Utah business leaders, a longtime force in the GOP, believe Lee is standing in the way of needed change on issues such as immigration and has hurt the economy with this strategy that led to the shutdown.

World Trade Center Utah President Lew Cramer was disappointed when Lee withdrew from immigration negotiations and then opposed legislation business leaders say they need to compete globally.

"You’ve got to be in the room to be a part of the game," Cramer said. "This nation is built on compromise. The Constitution was built on compromise. Marriage is built on compromise. Everybody can have principles, that’s terrific, but we need solutions."

story continues below
story continues below

Stokes said it is a systemic problem, in which a tea-party call for a far-more-limited government butts up against the desires of business leaders.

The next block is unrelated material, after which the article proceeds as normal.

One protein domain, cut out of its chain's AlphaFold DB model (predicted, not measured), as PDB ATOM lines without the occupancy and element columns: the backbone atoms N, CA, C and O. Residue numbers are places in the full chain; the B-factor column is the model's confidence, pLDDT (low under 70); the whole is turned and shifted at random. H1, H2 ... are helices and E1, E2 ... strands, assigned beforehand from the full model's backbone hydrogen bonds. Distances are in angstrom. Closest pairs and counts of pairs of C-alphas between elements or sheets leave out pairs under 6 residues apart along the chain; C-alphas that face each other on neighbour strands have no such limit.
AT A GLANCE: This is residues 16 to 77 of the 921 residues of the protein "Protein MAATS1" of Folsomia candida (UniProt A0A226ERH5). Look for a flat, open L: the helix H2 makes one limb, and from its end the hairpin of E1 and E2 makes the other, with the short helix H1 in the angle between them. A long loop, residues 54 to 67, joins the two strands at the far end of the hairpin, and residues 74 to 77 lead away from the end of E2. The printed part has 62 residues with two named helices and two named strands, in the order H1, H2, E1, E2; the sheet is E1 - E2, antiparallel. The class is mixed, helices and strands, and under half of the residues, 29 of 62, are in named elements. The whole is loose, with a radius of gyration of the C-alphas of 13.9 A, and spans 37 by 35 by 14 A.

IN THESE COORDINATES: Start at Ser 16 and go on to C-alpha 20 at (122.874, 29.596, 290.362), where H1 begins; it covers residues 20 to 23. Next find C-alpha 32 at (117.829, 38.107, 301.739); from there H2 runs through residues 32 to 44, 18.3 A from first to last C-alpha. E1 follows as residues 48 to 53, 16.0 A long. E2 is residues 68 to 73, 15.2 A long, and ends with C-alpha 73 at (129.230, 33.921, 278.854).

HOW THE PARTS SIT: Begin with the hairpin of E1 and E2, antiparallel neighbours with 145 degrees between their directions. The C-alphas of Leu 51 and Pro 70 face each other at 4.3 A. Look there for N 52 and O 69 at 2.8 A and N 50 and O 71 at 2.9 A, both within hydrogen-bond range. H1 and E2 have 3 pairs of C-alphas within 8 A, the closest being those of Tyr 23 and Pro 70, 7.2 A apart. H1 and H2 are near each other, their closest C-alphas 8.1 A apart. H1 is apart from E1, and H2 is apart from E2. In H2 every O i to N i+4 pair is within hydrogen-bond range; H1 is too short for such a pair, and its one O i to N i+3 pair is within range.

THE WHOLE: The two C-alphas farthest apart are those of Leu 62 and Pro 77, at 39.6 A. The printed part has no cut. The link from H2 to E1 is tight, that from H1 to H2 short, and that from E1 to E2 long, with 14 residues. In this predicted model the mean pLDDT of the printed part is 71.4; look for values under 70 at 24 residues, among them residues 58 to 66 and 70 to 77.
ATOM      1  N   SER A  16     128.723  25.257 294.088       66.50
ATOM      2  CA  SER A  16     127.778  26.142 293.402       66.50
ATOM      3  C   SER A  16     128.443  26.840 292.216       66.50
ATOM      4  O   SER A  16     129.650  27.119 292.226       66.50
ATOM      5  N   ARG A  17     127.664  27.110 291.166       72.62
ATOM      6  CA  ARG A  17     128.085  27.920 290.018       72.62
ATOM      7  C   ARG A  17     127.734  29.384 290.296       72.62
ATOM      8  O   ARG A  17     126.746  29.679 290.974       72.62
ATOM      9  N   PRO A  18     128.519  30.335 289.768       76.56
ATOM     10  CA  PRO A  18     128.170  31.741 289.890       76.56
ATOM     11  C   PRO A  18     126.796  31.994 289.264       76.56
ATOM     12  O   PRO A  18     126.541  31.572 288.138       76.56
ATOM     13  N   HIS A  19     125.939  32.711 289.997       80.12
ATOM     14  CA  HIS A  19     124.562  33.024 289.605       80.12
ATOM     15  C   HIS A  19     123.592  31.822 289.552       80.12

"He never had a relationship with the business community. There was nothing there to deteriorate," Stokes said. "Mike has been working to have a relationship with them, but this is a group of people who don’t want a relationship with Mike."

Waiting in the wings » Lee still has the tea party but is losing support outside of it. His popularity has plunged, with a recent poll by BYU political scientists measuring his approval rating at 40 percent, remarkably low for Utah.

Many view a proposed change in the state’s unique nominating system as a slap at the junior senator.

Organizers for Count My Vote, which is promoting a ballot proposal to replace the caucus and convention system with a primary, say their goal is more voter participation and not, in any way, a reaction to Lee. But some of those organizers confide that donors to their efforts see the proposed change as a way to defeat Lee in the long term, muting the effect of his tea party followers in GOP nomination fights.

Some ambitious young Republicans have circled Lee for some time with 2016 on their minds.